Speaking of secret superpowers, Sue was unmasked as Dragon in The Masked Singer and surprised us all by having a lovely voice. Now that it's out in the open and we all know, can we expect a few more van-based singalongs?
Mel: It's in her contract now. She's really changed.
Sue: Yes, I'm like Mariah Carey.
Mel: Since The Masked Singer she has to sing for four minutes in every episode.
Sue: No I changed that/ The whole of episode five is now a musical featuring me.
Mel: We all go along with it but it's getting a bit embarrassing.
Sue: She loves it. We don't get to do much singing in this series sadly. But the singing we did back in episode one was so fun. We did it in a studio at the arse end of the day and we weren't really sure at that point how it was going to work. It's one of those things where you just have to go for it.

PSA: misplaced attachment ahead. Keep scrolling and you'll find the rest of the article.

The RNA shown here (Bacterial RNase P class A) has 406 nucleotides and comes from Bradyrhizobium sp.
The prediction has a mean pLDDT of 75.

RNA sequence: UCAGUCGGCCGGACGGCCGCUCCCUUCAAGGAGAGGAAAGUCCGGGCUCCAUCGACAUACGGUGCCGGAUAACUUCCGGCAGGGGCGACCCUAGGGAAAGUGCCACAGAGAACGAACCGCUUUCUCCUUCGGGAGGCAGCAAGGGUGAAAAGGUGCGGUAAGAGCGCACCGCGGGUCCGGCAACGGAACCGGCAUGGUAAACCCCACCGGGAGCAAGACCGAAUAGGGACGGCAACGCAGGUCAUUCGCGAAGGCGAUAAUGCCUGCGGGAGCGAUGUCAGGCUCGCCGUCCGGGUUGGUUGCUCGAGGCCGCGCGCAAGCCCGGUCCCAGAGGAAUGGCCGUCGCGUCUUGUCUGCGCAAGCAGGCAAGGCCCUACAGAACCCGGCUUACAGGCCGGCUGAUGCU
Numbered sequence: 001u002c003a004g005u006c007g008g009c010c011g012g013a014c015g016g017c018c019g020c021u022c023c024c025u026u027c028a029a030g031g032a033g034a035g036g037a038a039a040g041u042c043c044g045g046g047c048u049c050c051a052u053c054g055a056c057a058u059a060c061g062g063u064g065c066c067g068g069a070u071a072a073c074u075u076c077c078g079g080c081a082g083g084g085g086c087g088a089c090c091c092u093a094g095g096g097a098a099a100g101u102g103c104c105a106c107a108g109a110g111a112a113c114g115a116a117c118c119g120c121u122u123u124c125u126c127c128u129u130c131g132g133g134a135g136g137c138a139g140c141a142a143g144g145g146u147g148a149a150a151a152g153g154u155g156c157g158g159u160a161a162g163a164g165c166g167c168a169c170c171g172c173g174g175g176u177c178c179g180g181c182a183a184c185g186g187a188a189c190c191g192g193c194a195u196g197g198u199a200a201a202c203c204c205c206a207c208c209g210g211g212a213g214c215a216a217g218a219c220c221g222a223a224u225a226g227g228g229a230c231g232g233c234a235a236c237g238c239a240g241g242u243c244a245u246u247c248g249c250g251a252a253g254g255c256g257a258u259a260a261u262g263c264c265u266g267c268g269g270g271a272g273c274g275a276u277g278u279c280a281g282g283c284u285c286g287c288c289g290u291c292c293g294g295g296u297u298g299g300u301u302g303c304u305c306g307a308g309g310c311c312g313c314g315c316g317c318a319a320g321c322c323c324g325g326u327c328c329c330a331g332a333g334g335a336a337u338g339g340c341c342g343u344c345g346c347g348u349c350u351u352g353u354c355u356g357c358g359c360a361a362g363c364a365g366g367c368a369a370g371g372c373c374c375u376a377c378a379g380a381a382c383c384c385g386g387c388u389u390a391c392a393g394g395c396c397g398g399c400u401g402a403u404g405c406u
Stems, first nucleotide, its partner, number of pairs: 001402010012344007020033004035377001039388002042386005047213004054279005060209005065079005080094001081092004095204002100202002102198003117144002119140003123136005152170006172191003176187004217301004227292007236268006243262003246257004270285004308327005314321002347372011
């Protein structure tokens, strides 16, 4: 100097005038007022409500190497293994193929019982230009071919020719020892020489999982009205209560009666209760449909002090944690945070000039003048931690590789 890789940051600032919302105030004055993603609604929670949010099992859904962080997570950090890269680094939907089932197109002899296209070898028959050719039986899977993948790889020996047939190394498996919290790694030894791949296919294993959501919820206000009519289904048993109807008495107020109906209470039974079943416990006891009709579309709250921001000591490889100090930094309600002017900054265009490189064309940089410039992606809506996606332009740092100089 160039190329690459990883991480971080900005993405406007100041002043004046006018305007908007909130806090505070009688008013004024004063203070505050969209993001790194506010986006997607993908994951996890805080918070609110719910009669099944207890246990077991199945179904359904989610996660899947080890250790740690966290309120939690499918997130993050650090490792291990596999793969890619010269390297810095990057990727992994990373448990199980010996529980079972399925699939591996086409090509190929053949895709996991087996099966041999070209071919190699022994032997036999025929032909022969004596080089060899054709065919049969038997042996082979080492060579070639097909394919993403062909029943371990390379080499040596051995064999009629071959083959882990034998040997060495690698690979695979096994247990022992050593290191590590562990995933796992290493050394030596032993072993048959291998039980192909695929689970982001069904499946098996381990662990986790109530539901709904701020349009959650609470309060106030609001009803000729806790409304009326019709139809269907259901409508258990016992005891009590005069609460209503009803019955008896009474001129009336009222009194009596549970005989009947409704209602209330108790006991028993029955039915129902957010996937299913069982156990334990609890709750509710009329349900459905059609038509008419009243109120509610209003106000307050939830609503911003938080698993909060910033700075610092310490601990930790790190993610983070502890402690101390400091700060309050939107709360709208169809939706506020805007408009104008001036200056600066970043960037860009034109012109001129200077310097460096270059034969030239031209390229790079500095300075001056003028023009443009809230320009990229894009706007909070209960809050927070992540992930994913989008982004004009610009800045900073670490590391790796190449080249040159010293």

Mel: I think Fran should sing more.
Sue: I think she'd have a quavering operatic voice.
Mel: I'd love a musical episode. Like one of those big Bollywood numbers.
Sue: I'm not sure that wouldn't be offensive, if we were to try and recreate a Bollywood scene. Now's not the time.
Dressing up as dragons aside, there's a fair bit of dressing up that goes on in Hitmen. In Series 1 Fran and Jamie disguised themselves as Simon and Garfunkel to infiltrate a wedding...
Sue: Yes! I have that as my screensaver actually, as we look genuinely insane. It looks like something out of Broadmoor.
Can we expect any more fancy dress this series?
Mel: Yes. We spend the first episode harking back to our glory days as teenagers in the 1980s, and that was a ruddy joy. It just felt normal! Perks was donning a sort of ruffled, New Romantic Adam Ant style fare...